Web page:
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post #11 of 56 Old 09-07-2019, 06:23 PM Thread Starter
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Originally Posted by orangputeh View Post
I'm sure you check the rpms at fast throttle and idle . I'm surprised to see so many machines I work on ( Honda ) that are in the 2900-3100 range when they are supposed to be around 3600 give or take. also the recoil mechanism is usually rusted/corroded and the pull start is not snappy.
I do and will certainly add both items to my list. I use this tach / hour meter with the unit's wire around the spark plug wire. I think it was about $25 on Amazon.
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post #12 of 56 Old 09-07-2019, 07:04 PM
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I appreciate your kind words...my wife said the exact same thing. I may have to rethink my pricing philosophy. It's also nice when you can sell a good quality machine to someone who just doesn't have the financial means to buy a new one. It was heartwarming to get a call from an elderly woman last winter who told me how happy she was to use it during a couple of big storms.
I do the same thing. I go on a case by case basis. if the owner or buyer has 2-3 homes then they get one price. if it's a working person working 2 jobs and living paycheck to paycheck then they get a better deal. today I gave away our 17th snowblower for ( in last 3 years ) free to a family in need. I get these for 50 bucks or usually for free . word gets around and people give them to me . If i can repair then i give them away. some have to go to the dump.

it's amazing how word gets around and all the repair work I get from this or free machines. very satisfying to help people.

Every tool and part I have in my garage was earned by doing this. and lots of beer and pizza LOL , the rest usually goes to the grandkids. as a side note ; when my prices were very low people were taking advantage in some cases. I found out what local shops were charging and I come close to them. I can pick up and deliver and turnaround in a couple days while the dealer charges $75 for pu/del and it may take them a couple months to return machine.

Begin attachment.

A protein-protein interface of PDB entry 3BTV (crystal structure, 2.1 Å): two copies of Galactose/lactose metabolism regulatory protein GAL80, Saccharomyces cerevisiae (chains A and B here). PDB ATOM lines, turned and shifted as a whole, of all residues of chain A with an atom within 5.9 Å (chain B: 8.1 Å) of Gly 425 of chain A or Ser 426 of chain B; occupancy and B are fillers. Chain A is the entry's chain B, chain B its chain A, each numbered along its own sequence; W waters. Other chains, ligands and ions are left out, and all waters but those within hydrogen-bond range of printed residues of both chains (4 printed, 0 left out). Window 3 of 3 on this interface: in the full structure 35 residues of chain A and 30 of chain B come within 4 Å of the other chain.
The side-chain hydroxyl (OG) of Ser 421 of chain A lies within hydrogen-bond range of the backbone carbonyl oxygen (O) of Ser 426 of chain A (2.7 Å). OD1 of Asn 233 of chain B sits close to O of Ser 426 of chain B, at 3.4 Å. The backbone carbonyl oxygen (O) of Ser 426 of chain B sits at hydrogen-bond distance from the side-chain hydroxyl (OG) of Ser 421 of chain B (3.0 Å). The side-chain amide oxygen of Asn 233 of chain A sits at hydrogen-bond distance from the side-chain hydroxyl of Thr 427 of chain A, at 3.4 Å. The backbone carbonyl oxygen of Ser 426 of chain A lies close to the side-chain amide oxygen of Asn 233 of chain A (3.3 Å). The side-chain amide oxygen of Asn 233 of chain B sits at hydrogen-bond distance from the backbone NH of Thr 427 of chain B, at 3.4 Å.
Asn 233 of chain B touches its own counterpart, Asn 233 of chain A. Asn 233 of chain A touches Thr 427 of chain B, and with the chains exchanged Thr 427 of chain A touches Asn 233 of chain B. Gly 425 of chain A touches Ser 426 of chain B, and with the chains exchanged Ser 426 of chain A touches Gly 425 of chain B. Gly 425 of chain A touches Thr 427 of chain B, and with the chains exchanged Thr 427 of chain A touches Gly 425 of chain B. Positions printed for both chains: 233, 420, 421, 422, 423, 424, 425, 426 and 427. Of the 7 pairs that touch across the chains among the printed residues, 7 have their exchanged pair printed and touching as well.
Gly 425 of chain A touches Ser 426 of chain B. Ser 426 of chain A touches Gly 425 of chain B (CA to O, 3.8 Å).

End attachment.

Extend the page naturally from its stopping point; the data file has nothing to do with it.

I have to keep a low profile because this is a hobby /sideline and have actually been turning down work or barter instead like for tools , welder , etc. . ( all from word of mouth )

"It Feels Like Beer O'Clock "
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post #13 of 56 Old 09-07-2019, 08:34 PM Thread Starter
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I have to keep a low profile because this is a hobby /sideline and have actually been turning down work or barter instead like for tools , welder , etc. . ( all from word of mouth )
I also budge on my prices when it's apparent someone is financially struggling.

I'm intrigued with your repair business. I've intentionally avoided that aspect although there's a lot of opportunity. As you point out, the local shops are very expensive, somewhat arrogant and take weeks to perform simple fixes. I limited my activity to buying, repairing and reselling so I can do it on my terms. In other words, if I want to work on them all day long for 3 or 4 consecutive days, I can. Likewise, if I want to spend 3 or 4 days with my grandkids I will do that instead. Or, I'll find something else to do if it's just too darn hot or cold in my barn. But, with repairs, do you feel pressure to turn it around as quickly as possible? What happens if you need a specific part that takes a week or more to obtain? How do you go about setting a customer's expectations for time and cost?

The point you make about a "low profile" is something important to me as well. My wife owns her own small business and I have NO desire to deal with the accounting, tax, legal, government, supplier, advertising, employee and competitive pressures she deals with every day. This has to be fun and rewarding and not a "job".
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post #14 of 56 Old 09-07-2019, 10:21 PM